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Thinking in Java
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Class access

In Java, the access specifiers can also be used to determine which classes within a library will be available to the users of that library. If you want a class to be available to a client programmer, you use the public keyword on the entire class definition. This controls whether the client programmer can even create an object of the class.

To control the access of a class, the specifier must appear before the keyword class. Thus you can say:

public class Widget {


Now if the name of your library is mylib, any client programmer can access Widget by saying

import mylib.Widget;


or

import mylib.*;


However, there’s an extra set of constraints:

  1. There can be only one public class per compilation unit (file). The idea is that each compilation unit has a single public interface represented by that public class. It can have as many supporting package-access classes as you want. If you have more than one public class inside a compilation unit, the compiler will give you an error message.
  2. The name of the public class must exactly match the name of the file containing the compilation unit, including capitalization. So for Widget, the name of the file must be Widget.java, not widget.java or WIDGET.java. Again, you’ll get a compile-time error if they don’t agree.
  3. It is possible, though not typical, to have a compilation unit with no public class at all. In this case, you can name the file whatever you like.

    When you create a package-access class, it still makes sense to make the fields of the class private—you should always make fields as private as possible—but it’s generally reasonable to give the methods the same access as the class (package access). Since a package-access class is usually used only within the package, you only need to make the methods of such a class public if you’re forced to, and in those cases, the compiler will tell you.

    Note that a class cannot be private (that would make it accessible to no one but the class) or protected.[30] So you have only two choices for class access: package access or public. If you don’t want anyone else to have access to that class, you can make all the constructors private, thereby preventing anyone but you, inside a static member of the class, from creating an object of that class. Here’s an example:

    //: c05:Lunch.java
    // Demonstrates class access specifiers. Make a class
    // effectively private with private constructors:
    
    class Soup {
      private Soup() {}
      // (1) Allow creation via static method:
      public static Soup makeSoup() {
        return new Soup();
      }
      // (2) Create a static object and return a reference
      // upon request.(The "Singleton" pattern):
      private static Soup ps1 = new Soup();
      public static Soup access() {
        return ps1;
      }
      public void f() {}
    }
    
    class Sandwich { // Uses Lunch
      void f() { new Lunch(); }
    }
    
    // Only one public class allowed per file:
    public class Lunch {
      void test() {
        // Can't do this! Private constructor:
        //! Soup priv1 = new Soup();
        Soup priv2 = Soup.makeSoup();
        Sandwich f1 = new Sandwich();
        Soup.access().f();
      }
    } ///:~


    Up to now, most of the methods have been returning either void or a primitive type, so the definition:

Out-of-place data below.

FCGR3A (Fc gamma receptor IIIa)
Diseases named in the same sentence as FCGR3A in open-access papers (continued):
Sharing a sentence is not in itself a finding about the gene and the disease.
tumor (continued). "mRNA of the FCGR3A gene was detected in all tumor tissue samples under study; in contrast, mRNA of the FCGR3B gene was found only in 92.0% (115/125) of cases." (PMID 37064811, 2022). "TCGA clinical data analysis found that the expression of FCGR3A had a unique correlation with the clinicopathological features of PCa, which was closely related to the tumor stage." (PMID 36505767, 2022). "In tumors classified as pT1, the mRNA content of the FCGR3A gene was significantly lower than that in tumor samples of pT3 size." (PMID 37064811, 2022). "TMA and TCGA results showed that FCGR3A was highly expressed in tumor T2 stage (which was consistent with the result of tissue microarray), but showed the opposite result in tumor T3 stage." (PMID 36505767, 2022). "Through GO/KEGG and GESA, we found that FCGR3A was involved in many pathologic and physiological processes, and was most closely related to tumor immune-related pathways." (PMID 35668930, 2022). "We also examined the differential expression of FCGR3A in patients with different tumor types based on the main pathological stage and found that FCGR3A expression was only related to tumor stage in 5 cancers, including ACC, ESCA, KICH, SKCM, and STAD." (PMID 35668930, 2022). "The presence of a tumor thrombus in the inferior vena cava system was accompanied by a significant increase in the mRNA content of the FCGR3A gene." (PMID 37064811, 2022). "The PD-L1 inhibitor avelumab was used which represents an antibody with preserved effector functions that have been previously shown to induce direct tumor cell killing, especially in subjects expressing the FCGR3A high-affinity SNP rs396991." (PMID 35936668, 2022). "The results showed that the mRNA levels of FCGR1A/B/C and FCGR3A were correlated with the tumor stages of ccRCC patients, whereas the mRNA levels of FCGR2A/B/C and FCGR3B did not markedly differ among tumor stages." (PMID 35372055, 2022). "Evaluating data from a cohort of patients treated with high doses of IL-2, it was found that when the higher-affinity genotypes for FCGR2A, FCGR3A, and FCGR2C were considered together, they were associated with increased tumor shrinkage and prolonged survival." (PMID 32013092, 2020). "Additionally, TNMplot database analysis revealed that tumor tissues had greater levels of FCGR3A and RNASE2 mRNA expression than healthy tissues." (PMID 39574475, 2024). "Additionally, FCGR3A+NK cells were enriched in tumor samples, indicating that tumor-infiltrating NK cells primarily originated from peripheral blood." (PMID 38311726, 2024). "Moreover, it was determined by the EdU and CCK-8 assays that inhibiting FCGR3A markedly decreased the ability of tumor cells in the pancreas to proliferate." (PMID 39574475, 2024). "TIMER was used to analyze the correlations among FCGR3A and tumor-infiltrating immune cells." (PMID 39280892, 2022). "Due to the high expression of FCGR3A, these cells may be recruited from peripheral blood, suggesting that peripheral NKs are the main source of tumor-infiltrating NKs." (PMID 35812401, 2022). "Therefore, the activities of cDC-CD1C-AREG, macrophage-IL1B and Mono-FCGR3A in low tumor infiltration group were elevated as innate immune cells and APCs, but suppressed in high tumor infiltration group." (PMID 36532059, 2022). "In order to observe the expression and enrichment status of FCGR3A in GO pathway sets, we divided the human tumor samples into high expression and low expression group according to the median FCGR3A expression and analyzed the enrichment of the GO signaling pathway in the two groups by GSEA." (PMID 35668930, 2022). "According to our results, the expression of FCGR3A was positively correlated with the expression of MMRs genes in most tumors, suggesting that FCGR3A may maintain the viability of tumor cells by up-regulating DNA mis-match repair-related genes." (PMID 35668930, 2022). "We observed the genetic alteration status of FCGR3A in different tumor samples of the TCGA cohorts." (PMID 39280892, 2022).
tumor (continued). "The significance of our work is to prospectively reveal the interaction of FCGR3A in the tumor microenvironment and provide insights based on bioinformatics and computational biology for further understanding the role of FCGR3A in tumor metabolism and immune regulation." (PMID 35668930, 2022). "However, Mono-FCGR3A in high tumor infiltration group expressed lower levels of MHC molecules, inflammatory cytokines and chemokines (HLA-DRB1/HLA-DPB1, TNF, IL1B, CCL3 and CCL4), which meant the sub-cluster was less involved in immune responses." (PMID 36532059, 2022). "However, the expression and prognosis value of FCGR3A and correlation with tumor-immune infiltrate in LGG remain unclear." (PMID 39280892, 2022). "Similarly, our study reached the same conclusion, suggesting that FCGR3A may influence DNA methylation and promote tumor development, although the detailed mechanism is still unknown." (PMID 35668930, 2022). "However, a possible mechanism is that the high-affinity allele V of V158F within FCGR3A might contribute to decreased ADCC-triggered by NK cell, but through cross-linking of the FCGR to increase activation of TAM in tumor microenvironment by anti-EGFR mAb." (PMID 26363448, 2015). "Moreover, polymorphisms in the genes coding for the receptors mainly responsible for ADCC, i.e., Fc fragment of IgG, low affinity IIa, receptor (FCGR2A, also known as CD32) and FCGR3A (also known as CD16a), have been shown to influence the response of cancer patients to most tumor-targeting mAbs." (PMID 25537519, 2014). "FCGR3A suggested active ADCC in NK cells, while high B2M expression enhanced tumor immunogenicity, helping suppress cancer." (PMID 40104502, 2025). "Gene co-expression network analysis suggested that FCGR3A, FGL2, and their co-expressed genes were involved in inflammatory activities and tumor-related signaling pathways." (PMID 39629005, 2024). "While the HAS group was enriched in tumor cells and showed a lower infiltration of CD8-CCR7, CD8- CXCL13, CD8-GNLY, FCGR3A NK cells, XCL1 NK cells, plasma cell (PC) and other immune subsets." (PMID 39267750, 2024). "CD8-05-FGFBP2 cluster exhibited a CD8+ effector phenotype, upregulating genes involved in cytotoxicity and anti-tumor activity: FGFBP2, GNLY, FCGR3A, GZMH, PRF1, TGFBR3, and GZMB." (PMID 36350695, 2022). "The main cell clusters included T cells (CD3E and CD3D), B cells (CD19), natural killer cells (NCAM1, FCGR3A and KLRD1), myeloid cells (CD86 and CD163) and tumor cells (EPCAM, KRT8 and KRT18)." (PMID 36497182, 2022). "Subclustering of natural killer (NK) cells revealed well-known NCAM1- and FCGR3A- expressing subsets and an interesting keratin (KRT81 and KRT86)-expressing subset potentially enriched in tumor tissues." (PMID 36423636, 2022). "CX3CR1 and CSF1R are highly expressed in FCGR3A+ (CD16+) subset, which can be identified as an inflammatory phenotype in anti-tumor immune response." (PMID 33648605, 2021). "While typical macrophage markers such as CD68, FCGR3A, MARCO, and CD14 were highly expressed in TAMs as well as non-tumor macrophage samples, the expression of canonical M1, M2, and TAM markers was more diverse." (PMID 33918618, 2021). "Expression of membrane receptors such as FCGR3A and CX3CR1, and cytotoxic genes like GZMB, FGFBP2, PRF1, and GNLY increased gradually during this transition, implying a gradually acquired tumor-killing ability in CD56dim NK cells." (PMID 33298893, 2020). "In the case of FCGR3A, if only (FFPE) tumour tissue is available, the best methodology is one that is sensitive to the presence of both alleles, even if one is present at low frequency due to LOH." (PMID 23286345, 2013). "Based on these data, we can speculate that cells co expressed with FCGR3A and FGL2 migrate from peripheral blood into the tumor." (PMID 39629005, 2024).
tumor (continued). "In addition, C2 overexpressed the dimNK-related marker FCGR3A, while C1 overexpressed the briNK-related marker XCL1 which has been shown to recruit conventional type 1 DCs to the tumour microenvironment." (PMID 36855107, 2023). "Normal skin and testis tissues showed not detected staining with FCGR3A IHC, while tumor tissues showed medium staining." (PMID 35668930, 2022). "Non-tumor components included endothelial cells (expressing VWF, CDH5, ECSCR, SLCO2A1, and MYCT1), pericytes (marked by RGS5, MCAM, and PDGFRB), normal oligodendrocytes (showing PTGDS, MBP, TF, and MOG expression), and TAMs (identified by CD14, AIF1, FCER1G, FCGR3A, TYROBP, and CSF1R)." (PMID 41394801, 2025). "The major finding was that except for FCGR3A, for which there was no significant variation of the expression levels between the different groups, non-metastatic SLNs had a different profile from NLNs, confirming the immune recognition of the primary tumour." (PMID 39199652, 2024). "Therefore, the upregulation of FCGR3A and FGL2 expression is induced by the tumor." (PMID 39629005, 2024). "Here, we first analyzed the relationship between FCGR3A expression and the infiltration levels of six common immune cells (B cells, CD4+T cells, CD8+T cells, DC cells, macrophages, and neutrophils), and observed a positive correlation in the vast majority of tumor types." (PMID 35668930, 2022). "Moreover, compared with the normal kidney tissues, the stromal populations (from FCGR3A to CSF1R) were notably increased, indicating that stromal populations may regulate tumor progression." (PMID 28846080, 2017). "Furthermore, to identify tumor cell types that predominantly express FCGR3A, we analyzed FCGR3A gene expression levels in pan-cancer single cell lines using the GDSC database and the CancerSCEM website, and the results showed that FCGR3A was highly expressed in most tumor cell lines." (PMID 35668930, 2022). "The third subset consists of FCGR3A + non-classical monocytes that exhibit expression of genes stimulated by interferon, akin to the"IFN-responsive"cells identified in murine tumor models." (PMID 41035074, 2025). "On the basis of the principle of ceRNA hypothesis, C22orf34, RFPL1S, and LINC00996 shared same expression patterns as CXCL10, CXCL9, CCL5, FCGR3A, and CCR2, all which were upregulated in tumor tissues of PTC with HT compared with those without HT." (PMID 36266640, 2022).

public static Soup access() {
        return ps1;
      }


    might look a little confusing at first. The word before the method name (access) tells what the method returns. So far, this has most often been void, which means it returns nothing. But you can also return a reference to an object, which is what happens here. This method returns a reference to an object of class Soup.

    The class Soup shows how to prevent direct creation of a class by making all the constructors private. Remember that if you don’t explicitly create at least one constructor, the default constructor (a constructor with no arguments) will be created for you. By writing the default constructor, it won’t be created automatically. By making it private, no one can create an object of that class. But now how does anyone use this class? The preceding example shows two options. First, a static method is created that creates a new Soup and returns a reference to it. This could be useful if you want to do some extra operations on the Soup before returning it, or if you want to keep count of how many Soup objects to create (perhaps to restrict their population).

    The second option uses what’s called a design pattern, which is covered in Thinking in Patterns (with Java) at www.BruceEckel.com. This particular pattern is called a “singleton” because it allows only a single object to ever be created. The object of class Soup is created as a static private member of Soup, so there’s one and only one, and you can’t get at it except through the public method access( ).

    As previously mentioned, if you don’t put an access specifier for class access, it defaults to package access. This means that an object of that class can be created by any other class in the package, but not outside the package. (Remember, all the files within the same directory that don’t have explicit package declarations are implicitly part of the default package for that directory.) However, if a static member of that class is public, the client programmer can still access that static member even though they cannot create an object of that class.
    Thinking in Java
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   Reproduced courtesy of Bruce Eckel, MindView, Inc. Design by Interspire